We’ve seen how you can add custom touch icons for iPhone/iPad use (if you need more information have a look at Mathias Bynens excellent article on this topic) but did you know that you can add custom start-up images (aka splash screens)? Well you can and it’s very easy, just prepare your images (for various resolutions, retina displays etc, that’s the tough part) and use the below markup to include them. A very easy way to polish your web app and impress your mobile/tablet visitors.
But don’t worry, the
base tag can save us from this hard task, and help up recreate the online page locally within two simple steps.
- Copy and paste the markup from the online page in a local file (.html)
- Use the
basetag to link all the dependencies/resources (you must place it into the
headsection of the page) to that html file
You’ll end up with a fully functional web-page that uses exactly all the online resources. Now you can either start adding your code to it, or simply download specific files that need re-factoring. Easy and clean, don’t you think?
list attribute. That’s it! You’re semantically correct, HTML5 autocomplete input is ready!
One of the most interesting, but not widely known features of HTML5 is prefetching. By using it you can start loading pages (or even files) before the user requests them. This can increase your site’s speed and the user’s experience! Did I mention that it’s super easy to implement it? Just put the below code into the head section of your page:
For prefetching a specific file use the same code by pointing directly to the file.
The above feature works only on Firefox. If you want to use it in Chrome as well you have to use the “prerender” attribute as well:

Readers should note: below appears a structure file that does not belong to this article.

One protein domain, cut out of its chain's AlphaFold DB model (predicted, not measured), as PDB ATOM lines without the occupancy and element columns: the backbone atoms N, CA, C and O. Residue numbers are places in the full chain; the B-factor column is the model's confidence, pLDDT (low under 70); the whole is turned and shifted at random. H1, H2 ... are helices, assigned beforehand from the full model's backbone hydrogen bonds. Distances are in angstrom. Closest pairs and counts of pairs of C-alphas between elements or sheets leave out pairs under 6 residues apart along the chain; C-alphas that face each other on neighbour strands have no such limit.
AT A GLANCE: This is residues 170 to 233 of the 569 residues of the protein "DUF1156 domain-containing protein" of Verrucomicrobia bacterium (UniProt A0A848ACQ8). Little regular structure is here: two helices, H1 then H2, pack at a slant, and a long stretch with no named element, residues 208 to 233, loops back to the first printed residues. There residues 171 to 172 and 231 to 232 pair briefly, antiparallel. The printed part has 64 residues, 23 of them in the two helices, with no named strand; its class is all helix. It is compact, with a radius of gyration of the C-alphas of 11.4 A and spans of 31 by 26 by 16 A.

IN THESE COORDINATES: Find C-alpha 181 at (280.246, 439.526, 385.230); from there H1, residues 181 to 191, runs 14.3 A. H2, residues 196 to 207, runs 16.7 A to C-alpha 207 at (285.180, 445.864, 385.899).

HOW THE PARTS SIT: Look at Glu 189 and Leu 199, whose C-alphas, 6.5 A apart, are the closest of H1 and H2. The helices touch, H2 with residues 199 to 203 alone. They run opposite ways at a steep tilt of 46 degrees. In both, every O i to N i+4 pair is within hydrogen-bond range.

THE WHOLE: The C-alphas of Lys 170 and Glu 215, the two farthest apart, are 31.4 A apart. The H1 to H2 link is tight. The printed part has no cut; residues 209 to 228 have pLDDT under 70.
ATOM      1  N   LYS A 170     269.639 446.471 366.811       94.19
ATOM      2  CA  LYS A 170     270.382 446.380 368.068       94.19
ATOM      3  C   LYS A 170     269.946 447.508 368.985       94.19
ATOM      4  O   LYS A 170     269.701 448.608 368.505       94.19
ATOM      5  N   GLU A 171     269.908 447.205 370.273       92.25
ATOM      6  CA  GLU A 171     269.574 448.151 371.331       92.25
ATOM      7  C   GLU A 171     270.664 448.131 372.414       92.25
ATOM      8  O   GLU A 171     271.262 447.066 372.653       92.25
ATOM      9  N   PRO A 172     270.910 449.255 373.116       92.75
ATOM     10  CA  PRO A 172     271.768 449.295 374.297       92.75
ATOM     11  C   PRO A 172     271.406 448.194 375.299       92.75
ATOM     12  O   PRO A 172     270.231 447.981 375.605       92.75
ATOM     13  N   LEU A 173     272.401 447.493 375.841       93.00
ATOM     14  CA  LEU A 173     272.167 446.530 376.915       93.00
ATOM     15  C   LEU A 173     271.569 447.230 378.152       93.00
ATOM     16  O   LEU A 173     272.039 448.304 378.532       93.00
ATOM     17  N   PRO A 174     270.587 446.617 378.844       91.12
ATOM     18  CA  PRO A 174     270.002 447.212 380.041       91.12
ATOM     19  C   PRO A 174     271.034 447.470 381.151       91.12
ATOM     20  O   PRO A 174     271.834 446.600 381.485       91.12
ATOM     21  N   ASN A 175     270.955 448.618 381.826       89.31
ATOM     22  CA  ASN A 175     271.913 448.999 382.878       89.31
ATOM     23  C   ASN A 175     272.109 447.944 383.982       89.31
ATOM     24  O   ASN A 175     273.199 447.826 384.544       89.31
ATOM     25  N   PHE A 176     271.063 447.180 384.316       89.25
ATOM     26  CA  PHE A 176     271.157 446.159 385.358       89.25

Browsers that don’t support prefecthing will simply ignore it (Safari and IE) but sooner or later they will implement it, so you have no reason not to use it asap! Please try not to prefetch everything, it’s wrong! For more details regarding this neat HTML5 feature have a look at Mastering HTML5 Prefetching, an excellent resource on the topic.
The hidden attribute, as you can easily guess, hides the element that it is set on. It acts almost identical to style
See the Pen Not so popular HTML5 attributes : hidden attribute by John Tsevdos (@tsevdos) on CodePen
Do you have downloadable content in your website (like PDF files etc)? If yes then with a little HTML5 attribute you can provide better semantics to the link element, give a better description/title to your file and enforce the browser to download it! Just use the download attribute followed by a string that represents the description/title of your download. Even if your filename is a timestamp or a temp name, the user will download the file, having as its name the title you used.
See the Pen Not so popular HTML5 attributes : download attribute by John Tsevdos (@tsevdos) on CodePen
Finally with the autofocus attribute you can autofocus any
button you want. Simple as that.
See the Pen Not so popular HTML5 attributes : autofocus attribute by John Tsevdos (@tsevdos) on CodePen
To conclude, whenever possible, try to use the new HTML5 attributes. They will always be more semantically correct and it’s super easy to implement them. Also, most of them have very simple fallbacks but even if you don’t provide any, most of the time you won’t break something, so you don’t have any excuse.